So you want to be a homesteader. You want to get back to the land, grow more of your own food, can and preserve like grandma did, and maybe even go off grid. Those are all lofty goals and homesteading is kind of a buzzword these days. Rural folks and even people in the suburbs and inner city apartments might find it appealing to take back some of their freedoms by being more self sufficient and learning the time honored skills that seemed to have past the newest generations right by.
Before you jump into homesteading though you need to be aware of some of the common pitfalls and reasons why you could end up being a homesteading failure. Be forewarned and prepared going in what you are up against.
5 Reasons Why You Might Fail as a Homesteader
1. You Bit Off More Than You Could Chew – After you made the decision to jump into homesteading you went whole hog. You tilled a great big area for your garden, you planted trees, you bought some chickens, rabbits, and goats, you built a greenhouse, you built animal enclosures, and you even started raising bees. You did way too much, too fast. After a few months you realized that you don’t have the time or the energy to maintain and care for all that you started and you start to feel helpless.
The Fix: Start slowly! Your first year perhaps you should be content with a couple small raised beds, a worm bin, and taking a few local classes on beekeeping and raising chickens. Ease into the homestead life and you will not have to fear burnout.
2. You Didn’t Do Your Research – Reading a couple books on keeping chickens or slaughtering pigs does not make you ready to go out and buy them. Reading about a half acre garden does not prepare you for exactly how much work is required to maintain that. After a lot of expense, effort, and time you are thrown for a loop by animal injuries, disease, crop loss, pests, etc.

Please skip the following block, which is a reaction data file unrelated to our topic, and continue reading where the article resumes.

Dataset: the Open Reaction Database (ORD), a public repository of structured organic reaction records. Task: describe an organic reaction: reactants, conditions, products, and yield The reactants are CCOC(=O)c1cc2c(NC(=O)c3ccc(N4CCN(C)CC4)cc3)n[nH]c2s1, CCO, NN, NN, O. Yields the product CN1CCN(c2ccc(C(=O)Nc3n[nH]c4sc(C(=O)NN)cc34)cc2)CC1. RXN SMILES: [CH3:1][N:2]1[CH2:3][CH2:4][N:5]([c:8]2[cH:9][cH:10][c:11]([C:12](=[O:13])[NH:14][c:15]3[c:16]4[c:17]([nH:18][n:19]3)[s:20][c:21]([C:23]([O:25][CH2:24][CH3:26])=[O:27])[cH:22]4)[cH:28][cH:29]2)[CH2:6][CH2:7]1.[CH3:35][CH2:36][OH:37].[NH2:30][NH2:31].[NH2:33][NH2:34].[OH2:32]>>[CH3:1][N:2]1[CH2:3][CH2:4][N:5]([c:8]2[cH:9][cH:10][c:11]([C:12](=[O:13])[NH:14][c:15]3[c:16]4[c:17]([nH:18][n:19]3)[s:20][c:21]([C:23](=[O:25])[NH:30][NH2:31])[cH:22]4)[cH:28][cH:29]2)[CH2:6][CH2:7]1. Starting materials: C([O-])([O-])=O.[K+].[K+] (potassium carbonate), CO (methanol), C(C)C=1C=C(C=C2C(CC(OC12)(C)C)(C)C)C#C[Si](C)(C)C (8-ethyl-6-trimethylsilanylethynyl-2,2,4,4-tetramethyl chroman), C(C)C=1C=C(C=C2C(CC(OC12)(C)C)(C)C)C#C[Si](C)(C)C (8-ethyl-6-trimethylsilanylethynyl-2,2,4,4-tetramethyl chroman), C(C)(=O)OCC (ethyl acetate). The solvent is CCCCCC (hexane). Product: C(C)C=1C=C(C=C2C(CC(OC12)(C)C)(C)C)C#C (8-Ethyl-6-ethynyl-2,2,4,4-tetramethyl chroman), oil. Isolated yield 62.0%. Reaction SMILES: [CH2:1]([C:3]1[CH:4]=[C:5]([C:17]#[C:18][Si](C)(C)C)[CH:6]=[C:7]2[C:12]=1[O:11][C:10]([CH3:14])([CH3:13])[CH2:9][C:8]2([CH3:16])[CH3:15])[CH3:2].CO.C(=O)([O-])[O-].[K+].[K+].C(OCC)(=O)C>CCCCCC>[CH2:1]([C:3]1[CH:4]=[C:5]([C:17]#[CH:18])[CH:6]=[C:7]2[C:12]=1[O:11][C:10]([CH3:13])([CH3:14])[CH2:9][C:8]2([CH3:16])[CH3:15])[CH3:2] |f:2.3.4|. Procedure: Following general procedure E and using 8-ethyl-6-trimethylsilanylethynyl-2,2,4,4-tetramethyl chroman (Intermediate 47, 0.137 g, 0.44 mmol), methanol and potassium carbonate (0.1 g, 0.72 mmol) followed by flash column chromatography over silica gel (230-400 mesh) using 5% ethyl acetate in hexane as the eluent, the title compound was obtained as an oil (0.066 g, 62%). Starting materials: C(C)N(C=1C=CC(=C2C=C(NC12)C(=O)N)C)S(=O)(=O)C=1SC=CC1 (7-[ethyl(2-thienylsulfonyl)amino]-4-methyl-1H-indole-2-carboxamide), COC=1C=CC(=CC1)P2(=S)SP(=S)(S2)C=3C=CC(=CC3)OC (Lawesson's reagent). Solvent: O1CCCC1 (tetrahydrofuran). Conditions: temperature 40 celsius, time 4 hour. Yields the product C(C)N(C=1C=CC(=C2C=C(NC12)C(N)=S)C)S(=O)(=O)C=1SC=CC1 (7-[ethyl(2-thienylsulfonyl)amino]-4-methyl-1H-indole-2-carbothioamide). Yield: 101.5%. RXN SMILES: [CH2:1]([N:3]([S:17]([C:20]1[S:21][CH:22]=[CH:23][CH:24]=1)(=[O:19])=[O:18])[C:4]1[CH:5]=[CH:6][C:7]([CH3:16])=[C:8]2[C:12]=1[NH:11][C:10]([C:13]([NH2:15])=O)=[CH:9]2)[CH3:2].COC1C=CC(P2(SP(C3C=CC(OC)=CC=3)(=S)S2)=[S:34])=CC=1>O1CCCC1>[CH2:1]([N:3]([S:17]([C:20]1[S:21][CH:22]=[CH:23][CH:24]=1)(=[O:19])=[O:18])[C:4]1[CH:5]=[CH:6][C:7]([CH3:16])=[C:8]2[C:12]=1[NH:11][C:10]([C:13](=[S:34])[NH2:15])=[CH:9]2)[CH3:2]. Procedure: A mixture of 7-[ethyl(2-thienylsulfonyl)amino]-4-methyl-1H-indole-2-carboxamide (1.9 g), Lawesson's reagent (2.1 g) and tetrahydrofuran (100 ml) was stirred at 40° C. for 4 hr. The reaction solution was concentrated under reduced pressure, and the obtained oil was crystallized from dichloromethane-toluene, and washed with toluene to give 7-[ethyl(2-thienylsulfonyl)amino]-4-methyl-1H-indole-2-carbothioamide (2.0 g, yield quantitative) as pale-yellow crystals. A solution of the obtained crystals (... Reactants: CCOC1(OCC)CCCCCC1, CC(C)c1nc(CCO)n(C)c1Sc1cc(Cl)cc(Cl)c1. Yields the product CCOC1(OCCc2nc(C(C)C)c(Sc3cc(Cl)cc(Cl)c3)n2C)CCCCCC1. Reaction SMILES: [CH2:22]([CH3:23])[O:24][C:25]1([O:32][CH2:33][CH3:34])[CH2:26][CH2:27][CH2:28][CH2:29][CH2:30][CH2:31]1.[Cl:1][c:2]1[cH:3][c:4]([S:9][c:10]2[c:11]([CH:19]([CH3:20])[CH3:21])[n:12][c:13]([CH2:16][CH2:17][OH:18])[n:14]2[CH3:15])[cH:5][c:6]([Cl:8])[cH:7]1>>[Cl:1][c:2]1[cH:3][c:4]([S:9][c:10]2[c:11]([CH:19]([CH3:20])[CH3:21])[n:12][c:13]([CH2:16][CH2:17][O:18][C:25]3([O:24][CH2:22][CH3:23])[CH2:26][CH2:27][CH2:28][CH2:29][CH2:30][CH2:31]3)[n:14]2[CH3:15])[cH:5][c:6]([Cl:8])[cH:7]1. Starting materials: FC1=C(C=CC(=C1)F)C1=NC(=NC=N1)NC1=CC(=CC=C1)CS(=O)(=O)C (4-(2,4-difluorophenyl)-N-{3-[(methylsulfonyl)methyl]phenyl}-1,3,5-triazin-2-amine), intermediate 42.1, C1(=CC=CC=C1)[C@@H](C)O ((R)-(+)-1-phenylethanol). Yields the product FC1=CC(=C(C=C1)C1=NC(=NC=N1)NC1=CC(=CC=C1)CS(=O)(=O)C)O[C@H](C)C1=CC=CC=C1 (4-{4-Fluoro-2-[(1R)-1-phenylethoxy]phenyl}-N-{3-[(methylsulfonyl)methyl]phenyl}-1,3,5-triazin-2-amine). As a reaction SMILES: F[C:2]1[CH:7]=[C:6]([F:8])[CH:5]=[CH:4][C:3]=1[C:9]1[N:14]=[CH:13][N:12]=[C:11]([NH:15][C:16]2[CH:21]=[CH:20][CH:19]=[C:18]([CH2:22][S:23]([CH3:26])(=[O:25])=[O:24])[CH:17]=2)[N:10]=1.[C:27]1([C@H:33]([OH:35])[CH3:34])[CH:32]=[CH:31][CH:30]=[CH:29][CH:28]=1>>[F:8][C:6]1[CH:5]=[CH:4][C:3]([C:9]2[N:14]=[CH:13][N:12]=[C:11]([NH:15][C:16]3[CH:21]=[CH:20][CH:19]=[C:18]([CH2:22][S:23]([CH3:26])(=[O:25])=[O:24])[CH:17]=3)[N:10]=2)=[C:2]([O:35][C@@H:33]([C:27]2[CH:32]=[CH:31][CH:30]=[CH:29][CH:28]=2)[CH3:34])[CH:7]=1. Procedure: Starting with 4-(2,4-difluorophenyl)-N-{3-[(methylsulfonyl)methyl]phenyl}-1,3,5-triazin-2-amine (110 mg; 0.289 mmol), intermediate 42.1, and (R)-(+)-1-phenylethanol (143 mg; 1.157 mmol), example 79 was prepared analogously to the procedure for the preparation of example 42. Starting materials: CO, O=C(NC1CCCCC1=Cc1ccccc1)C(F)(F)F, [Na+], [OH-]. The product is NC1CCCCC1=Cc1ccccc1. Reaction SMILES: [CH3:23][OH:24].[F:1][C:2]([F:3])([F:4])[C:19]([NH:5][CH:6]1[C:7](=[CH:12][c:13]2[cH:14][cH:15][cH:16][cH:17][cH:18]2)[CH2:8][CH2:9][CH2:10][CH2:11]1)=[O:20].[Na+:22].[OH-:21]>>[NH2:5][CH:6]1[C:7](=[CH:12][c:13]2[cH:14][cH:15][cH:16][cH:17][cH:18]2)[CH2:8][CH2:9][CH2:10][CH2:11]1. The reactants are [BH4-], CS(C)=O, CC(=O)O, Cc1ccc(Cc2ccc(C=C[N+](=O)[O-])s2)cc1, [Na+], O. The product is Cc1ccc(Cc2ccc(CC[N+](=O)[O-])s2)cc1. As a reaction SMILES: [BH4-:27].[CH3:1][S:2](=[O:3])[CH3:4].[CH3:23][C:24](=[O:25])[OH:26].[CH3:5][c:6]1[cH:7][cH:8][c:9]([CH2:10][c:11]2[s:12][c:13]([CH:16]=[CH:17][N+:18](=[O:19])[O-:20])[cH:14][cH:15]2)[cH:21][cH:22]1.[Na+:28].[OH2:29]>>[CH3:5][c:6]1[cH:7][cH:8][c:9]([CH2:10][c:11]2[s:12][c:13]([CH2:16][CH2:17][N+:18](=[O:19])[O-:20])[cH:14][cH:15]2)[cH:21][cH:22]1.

You may also not have been prepared for the tragedy and death that goes along with homesteading. You will experience losses due to injury, animal attacks, disease, or a rookie mistake. There is also the guilt and sadness that comes with dispatching animals for food.
The Fix: I do encourage you to be a voracious reader but you must go beyond that. Take local classes that teach homesteading skills, do volunteer work on a homestead, farm, or community garden. Join facebook groups for gardeners, homesteaders, and livestock growers and read and observe for a few months before you jump into these activities yourself. Seeing common themes and remedies…such as bumblefoot in chickens, bot flies in rabbits, or the devastation caused by squash vine borers will only make you a more prepared homesteader in the end.
3. You Don’t Have Enough Time – Many people grossly underestimate the amount of time it takes to run a homestead and care for gardens, crops, and livestock. This is especially true if you work full time. Sure, you may have time to feed your animals every day in the warmer months but you never anticipated having to attend to them 3-4 times a day in the winter to make sure they have enough bedding for warmth and that their water has not frozen over.
The Fix: Start small, start slow, and only add new projects as you have time for them. Don’t be afraid to admit that keeping rabbits AND chickens it too much for you right now. Do what is right for you and any animals you are caring for and sometimes that means making some hard decisions.
4. You Did Not Plan for Harvest Time – You are going to have more food than you can eat many times throughout the year. You will be overrun with tomatoes, green beans, and cucumbers. You may have had more rabbit litters than you expected and now you have three litters that need to be culled before they get too big. Perhaps your hens are laying three dozen eggs a week and you are getting sick of trying to incorporate eggs into every meal.
The Fix: Make a plan for excess food. If you are planting ten tomato plants then you will have a lot of tomatoes come harvest time! Make sure you are prepared to can them with all the equipment, supplies, and knowledge you need to can, ferment, or otherwise preserve your bounty. Make sure you have ample freezer space for extra food/meat and also make arrangements to barter or donate extra livestock, food, or eggs when you have too much.
5. You Took On Debt – Ouch. You took on a bunch of debt to buy your dream property because you had to have lots of acreage. Or perhaps you put expensive equipment such as tractors, greenhouses, solar systems, etc on credit cards. It is a big mistake to go into debt because you “think” that homesteading will save you tons of money. Often times this is simply not true or the savings will not be seen for many years.
The Fix: Save up for big purchases and do not rationalize debt. There is more freedom in saving and being frugal. Debt might be required for the purchase of land or a home but you may have to start small and work towards where you want to be. You can afford anything you want, but not everything you want.
I hope this helps you begin your your homesteading journey on the right foot. The more prepared we are, the more successful we will be!